The life of evangelical churches and their spiritual leaders has been portrayed in some recent films and series. Can they help us start conversations?
Since 2016, local authorities have cut off the access to water of seventeen evangelical families because they had refused to contribute to the local Catholic festivities.
Although recent state government reports indicate that in Chiapas (Mexico) the problems due to religious differences are being adequately addressed, religious intolerance continues - especially affecting evangelical Christians.
At the end of September, evangelical Christians in the region suffered a new attack after the death of an evangelical woman. Village authorities in Ranchera Yocnajab (state of Chiapas) did not allow the family to bury her body in the local cemetery, because they had not cooperated in the local Catholic festivities.
After the refusal of the representatives of the Ranchería (the local administration), the relatives were forced to find a place to bury her in the city of Comitán (Chiapas), where they received authorization for the funeral.
Seventeen evangelical families in the village have refused to contribute to the religious festival for several years now. In an effort to force their participation, local authorities have cut off their access to water and other basic services since 2016.
CORRUPTED CIVIL SERVANTS
The problem continues due to the lack of capacity of many civil servants, who refuse to protect the Human Rights of those affected by the sectarian actions of local authorities.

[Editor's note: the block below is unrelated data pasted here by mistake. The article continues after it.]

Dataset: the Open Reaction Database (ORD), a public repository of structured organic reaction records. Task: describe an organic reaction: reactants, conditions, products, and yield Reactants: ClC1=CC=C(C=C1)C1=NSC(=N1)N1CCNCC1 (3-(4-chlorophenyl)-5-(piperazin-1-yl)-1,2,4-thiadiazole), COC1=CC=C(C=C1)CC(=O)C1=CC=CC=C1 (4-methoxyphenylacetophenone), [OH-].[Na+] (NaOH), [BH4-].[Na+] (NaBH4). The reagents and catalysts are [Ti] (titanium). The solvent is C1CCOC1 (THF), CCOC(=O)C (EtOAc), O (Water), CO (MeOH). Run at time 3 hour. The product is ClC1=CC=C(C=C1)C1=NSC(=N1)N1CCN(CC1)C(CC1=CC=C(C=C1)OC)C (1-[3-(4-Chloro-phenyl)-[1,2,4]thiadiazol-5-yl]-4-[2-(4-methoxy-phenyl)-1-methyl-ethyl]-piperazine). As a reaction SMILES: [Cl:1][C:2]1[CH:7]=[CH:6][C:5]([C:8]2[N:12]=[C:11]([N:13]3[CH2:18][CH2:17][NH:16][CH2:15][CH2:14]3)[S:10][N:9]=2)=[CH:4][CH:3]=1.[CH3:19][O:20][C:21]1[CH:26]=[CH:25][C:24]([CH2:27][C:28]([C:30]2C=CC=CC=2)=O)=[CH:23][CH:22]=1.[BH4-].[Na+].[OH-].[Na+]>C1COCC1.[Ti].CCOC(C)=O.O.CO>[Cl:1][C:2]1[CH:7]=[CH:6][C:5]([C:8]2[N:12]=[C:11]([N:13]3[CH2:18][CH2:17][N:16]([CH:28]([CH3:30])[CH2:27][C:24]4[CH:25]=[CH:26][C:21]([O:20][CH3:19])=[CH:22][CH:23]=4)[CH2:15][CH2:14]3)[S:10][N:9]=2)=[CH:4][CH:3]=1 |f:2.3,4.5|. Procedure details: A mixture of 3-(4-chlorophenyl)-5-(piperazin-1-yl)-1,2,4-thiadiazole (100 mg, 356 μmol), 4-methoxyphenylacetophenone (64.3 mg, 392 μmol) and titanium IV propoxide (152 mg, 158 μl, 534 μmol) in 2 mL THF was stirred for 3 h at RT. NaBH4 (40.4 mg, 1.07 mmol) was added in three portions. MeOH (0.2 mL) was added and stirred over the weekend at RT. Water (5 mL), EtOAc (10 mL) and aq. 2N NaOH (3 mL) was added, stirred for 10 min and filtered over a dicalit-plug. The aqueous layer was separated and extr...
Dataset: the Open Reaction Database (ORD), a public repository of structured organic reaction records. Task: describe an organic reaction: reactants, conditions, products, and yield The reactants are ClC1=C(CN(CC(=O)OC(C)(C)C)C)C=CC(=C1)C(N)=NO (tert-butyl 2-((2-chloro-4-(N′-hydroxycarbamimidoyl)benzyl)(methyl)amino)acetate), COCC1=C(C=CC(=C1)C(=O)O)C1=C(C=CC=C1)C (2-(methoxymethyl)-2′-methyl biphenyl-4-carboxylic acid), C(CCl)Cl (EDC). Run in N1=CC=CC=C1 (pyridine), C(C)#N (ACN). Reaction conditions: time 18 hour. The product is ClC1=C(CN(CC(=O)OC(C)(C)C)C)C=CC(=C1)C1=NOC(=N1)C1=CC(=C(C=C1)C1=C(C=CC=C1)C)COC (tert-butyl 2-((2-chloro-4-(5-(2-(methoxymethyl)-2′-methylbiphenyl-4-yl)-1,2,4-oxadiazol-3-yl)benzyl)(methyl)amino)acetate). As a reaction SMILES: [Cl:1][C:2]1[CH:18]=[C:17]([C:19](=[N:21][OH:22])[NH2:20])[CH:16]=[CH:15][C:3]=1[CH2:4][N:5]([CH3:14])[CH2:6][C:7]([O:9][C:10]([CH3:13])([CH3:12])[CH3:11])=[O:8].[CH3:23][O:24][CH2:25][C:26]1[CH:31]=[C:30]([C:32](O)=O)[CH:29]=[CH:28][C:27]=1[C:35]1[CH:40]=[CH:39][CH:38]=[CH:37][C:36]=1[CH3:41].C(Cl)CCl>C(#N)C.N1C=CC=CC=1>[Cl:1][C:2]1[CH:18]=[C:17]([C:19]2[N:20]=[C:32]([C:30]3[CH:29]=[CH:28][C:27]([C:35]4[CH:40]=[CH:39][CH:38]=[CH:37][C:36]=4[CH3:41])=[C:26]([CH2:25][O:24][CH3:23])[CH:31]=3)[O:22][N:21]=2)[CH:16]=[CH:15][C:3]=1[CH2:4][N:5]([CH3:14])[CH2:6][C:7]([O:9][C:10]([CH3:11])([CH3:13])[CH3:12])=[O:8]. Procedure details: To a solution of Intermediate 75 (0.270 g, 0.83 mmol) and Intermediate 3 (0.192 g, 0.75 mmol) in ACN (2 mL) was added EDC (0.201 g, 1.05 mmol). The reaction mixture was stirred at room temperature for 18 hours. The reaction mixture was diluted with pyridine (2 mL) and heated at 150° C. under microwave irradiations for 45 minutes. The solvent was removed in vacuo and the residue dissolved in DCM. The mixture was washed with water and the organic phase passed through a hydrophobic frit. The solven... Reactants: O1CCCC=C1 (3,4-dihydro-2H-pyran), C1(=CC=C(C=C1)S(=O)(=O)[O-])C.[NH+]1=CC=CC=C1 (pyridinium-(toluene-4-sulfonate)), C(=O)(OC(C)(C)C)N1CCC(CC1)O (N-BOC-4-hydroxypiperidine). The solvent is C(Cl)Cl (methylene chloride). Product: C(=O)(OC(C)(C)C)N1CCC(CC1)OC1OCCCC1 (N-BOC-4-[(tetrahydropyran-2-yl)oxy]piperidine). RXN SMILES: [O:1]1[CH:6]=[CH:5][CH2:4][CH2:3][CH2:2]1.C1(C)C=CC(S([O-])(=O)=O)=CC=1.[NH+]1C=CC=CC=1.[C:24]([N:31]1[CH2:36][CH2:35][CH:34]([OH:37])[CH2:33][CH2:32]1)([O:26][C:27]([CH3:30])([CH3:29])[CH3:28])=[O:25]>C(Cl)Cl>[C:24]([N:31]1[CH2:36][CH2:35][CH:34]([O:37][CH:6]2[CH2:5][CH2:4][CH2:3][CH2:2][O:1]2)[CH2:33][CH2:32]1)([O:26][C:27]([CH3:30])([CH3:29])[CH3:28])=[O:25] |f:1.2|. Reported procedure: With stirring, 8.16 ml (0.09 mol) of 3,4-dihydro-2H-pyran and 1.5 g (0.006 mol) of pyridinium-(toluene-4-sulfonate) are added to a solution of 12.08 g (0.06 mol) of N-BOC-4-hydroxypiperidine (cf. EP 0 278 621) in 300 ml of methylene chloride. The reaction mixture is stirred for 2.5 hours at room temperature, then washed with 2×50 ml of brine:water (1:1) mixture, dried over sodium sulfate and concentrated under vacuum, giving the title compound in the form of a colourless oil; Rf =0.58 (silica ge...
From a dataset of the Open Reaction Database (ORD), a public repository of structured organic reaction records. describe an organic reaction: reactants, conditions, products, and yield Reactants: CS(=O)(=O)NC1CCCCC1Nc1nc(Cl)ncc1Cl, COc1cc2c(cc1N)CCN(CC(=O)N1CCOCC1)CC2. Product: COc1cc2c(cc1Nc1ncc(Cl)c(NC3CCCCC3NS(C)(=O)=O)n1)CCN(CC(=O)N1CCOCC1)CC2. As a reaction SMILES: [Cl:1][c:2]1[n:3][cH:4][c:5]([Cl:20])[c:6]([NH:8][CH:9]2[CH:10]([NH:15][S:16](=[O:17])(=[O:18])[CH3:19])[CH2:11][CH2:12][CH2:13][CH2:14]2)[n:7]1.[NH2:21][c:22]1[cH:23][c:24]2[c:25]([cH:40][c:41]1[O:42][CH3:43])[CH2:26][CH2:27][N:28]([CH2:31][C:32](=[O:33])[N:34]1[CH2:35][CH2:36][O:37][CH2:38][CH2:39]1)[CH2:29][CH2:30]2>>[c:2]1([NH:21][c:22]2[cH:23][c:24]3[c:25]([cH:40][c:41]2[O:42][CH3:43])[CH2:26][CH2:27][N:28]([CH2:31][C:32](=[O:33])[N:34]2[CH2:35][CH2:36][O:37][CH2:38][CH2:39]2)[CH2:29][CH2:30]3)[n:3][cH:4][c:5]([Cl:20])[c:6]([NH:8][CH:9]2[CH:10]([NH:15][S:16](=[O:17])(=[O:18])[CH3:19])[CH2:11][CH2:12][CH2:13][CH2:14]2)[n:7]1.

According to the Mission agency 21 gramos, an organisation that advocates for persecuted Christians in Mexico, some civil servants have signed illegal agreements, becoming accomplices of the violation of basic rights.
The ministry denounces that the state officials send the complaints to third parties, extending the time of the proceedings, hoping the evangelical families will give up the fight for a culture of respect, tolerance and healthy coexistence in the communities, despite the differences that may exist.
“THE MAJORITY DECIDES”
The evangelical community have made complaints to authorities at various levels of government regarding the actions of the local authorities, but nothing has been done to redress these ongoing violations of freedom of religion or belief.
Families have been told to “accept what the Assembly has determined, or continue to suffer the consequences”, Christian Organisations in Chiapas (COC) reported.
“It is the majority that decides”, was the argument often used by the officials to justify themselves.
AN UNCERTAIN FUTURE
It is difficult to know what will happen in the future, taking into account that not even the Human Rights Office in the region has been sensitive to the situation of the evangelical population.
The Human Rights Office did not visit to verify that the families’ access to water had been blocked until over a year after they had been cut off. No action has been taken to restore their water access.
The civil servants say that they are offended by these public complaints, and argue that the evangelicals are the ones who cause the problems in the first place, and are not willing to accept the solutions given.